Newton city and school officials are working to establish a task force that will be charged with offering recommendations to address the deteriorating building conditions and declining enrollment at the Ward and Underwood elementary schools, officials said last month.
The decision to create a task force was introduced at a joint city council and school committee meeting on Jan. 15, in which district superintendent David Fleishman presented the findings of a December 2019 enrollment analysis report. Fleishman followed the meeting with a letter sent to members of both school communities the following day, explaining that “our two oldest elementary schools are now our two smallest elementary schools.”
Enrollment projections for the next five years, which were made using historical population and enrollment data as well as forecasts made by a city-hired demographer, suggest that in two years, Ward Elementary School will have just 218 students and that Underwood Elementary School will have 241 students. In 2018, the schools had 296 and 290 students, respectively, according to the report.
“We have two buildings that are declining in enrollment that are very old, and a very 21st-century education model where we want to have at least three classrooms at every grade level to provide maximum versatility in educational programing,” School Committee Chair Ruth Goldman said in a telephone interview.
Despite the consensus among officials on the need for upgrades to the two schools, several city councilors at the Jan. 15 joint meeting expressed concerns about the task force’s objectives and the city’s reliance on short-term projections to make potentially long-term decisions.
Councilor R. Lisle Baker, the city council’s president emeritus, raised questions about the task force’s working parameters and decision-making structure. Similarly, Councilor Marc C. Laredo questioned administrators’ reliance on enrollment projections that could be underestimating the number of students in the district in the coming years, especially considering upcoming residential development projects in the city.
“I would be extremely concerned about closing a school, because the decisions you’re making are going to last 10, 20, 30, 40 years,” Laredo, whose three children attended the Ward school, said in a telephone interview. “That doesn’t mean we shouldn’t do it, but I think we need to be exceptionally cautious about it … We’ve been wrong in the past.”
In eight of the last 18 years, the school district’s enrollment projections have overestimated actual enrollment. The other 10 years saw enrollment projections underestimate actual enrollment, according to the December 2019 report.
None of the developments that are currently in the works in Newton are likely to have an impact on either school, as they would be in different parts of the city, said Kathy Shields, a school committee member and mother of two current Ward students.
Smaller classes might sound ideal to many parents, but school committee officials say the consequences of declining enrollment are more complicated than they may seem at first glance.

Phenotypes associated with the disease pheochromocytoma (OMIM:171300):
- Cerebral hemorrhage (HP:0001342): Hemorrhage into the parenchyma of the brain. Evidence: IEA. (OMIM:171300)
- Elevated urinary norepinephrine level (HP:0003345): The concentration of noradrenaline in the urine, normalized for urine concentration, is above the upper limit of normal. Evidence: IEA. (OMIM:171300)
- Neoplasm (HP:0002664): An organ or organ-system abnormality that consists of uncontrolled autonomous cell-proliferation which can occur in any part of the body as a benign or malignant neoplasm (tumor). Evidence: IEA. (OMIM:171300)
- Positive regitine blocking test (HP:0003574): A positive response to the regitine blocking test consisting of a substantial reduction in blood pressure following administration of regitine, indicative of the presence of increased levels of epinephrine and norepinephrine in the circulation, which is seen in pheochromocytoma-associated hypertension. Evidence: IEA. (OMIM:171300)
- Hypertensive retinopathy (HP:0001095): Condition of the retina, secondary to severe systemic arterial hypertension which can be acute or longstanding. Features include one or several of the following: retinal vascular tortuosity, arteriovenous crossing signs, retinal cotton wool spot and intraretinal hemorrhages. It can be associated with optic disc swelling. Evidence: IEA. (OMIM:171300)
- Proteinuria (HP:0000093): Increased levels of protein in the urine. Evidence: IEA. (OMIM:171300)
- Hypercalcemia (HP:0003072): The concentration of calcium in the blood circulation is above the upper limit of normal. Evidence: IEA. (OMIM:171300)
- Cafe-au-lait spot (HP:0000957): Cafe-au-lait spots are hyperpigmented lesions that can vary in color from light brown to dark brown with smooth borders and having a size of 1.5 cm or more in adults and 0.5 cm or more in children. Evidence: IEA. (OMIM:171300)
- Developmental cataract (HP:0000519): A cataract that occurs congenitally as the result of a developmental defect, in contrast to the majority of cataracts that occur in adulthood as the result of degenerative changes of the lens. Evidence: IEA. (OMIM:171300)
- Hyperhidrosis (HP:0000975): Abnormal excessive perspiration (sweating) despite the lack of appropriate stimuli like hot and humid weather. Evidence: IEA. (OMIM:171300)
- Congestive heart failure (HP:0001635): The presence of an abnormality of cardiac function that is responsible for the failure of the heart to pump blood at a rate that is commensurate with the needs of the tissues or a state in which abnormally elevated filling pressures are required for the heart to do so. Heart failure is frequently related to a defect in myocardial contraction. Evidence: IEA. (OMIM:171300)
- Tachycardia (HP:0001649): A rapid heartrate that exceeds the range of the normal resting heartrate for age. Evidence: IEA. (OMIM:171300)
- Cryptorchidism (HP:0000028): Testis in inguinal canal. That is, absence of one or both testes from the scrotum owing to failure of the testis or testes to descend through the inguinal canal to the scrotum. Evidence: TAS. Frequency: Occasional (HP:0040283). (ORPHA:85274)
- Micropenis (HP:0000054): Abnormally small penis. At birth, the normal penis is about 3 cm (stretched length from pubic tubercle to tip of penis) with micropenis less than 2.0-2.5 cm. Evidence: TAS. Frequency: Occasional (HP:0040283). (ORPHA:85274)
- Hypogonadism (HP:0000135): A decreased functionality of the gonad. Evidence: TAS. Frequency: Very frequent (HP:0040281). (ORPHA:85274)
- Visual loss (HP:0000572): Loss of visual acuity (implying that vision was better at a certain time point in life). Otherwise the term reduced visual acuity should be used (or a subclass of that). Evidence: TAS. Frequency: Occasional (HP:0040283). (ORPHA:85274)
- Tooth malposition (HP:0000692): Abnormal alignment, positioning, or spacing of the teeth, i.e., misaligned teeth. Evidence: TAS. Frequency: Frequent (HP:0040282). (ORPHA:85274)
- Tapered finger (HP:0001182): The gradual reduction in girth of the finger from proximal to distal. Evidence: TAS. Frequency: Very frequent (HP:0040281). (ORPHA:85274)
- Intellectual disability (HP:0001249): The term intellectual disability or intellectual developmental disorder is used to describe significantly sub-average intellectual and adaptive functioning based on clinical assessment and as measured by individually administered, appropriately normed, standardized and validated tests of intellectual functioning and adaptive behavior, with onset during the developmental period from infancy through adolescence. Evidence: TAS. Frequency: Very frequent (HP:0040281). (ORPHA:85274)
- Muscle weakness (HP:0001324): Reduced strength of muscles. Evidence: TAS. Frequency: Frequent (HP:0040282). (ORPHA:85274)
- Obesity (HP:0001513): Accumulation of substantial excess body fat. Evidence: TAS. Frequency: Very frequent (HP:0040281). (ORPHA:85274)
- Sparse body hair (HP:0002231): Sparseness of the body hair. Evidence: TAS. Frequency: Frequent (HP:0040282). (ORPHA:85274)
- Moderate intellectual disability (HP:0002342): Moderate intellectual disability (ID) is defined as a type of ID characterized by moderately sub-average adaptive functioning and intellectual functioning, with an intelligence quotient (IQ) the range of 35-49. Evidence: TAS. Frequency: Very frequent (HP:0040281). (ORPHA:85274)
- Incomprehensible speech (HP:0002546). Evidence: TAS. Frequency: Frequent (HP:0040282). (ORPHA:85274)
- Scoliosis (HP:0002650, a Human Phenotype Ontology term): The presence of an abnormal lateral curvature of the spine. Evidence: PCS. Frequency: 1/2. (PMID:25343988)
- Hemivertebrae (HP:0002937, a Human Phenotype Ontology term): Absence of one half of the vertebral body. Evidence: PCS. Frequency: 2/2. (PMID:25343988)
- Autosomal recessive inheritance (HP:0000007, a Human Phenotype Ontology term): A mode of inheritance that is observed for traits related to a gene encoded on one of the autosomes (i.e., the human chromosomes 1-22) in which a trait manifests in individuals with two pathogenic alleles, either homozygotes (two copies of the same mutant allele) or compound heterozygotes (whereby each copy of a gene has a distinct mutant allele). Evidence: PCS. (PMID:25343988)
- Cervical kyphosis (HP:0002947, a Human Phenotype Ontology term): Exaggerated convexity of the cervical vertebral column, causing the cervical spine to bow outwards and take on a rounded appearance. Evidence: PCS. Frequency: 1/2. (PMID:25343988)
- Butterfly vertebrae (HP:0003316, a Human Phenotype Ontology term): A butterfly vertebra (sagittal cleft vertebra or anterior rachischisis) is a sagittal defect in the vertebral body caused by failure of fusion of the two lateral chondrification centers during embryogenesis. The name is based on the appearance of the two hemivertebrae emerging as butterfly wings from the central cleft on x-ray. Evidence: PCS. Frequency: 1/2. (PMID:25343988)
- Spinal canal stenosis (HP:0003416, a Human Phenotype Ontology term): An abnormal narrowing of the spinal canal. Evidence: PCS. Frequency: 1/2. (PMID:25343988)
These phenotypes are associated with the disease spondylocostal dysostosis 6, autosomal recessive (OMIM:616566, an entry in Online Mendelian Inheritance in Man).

The number of classrooms used in the Ward school is expected to drop from 14 to 12 next year — a first in the school’s 92-year history. The Underwood school will also become a 12-class school next year — a system that has not been implemented at the 96-year-old school in a very long time, Shields said.
The reduced number of classes presents new challenges for school administrators, who have been grappling with how to continue offering the same educational programming with fewer full-time teachers. Declining enrollment could come at the cost of losing full-time staff dedicated to mental health or co-teaching, a system that allows students with and without special education needs to learn alongside each other, Fleishman said at the joint meeting.
Members of the Ward school community met with Newton Public Schools administrators in February to discuss their concerns and recommendations. A similar meeting was held for members of the Underwood school community, officials said.
The task force, which will officially begin its work in the coming weeks, will comprise staff and parents from both schools, city councilors, school committee members, assistant superintendents, the school district’s director of planning, and the city’s building commissioner, according to Fleishman’s letter.
The meetings will not be open to the public, but they will be complemented by additional joint meetings open to members of both school communities, Goldman said.
Among the many factors the task force will consider is the sense of community at each school and how that aspect may be impacted by renovations, closures, mergers, or whatever the school committee deems necessary following the task force’s recommendations.
“Ward is a really, really different community than Underwood,” said Andrea Chahrourcq, the mother of two current Underwood students. “People walk to school all the time, everybody knows the crossing guards, looks out for everybody else’s kids, watches each other’s kids on the playground. It’s really nice. It’s hard to say, ‘Oh, let’s have a bigger school’ without worrying that you might lose that.”
The task force will likely meet every other week until June, when it will present school and city officials with options and recommendations on how to best move forward after having considered all the potential implications, Goldman said.
“We have a moral obligation to the generations that follow us to do this work now. I will be supporting whatever measures are needed, including overrides, to support it,” Laredo said. “The work doesn’t end.”
Andres Picon can be reached at firstname.lastname@example.org.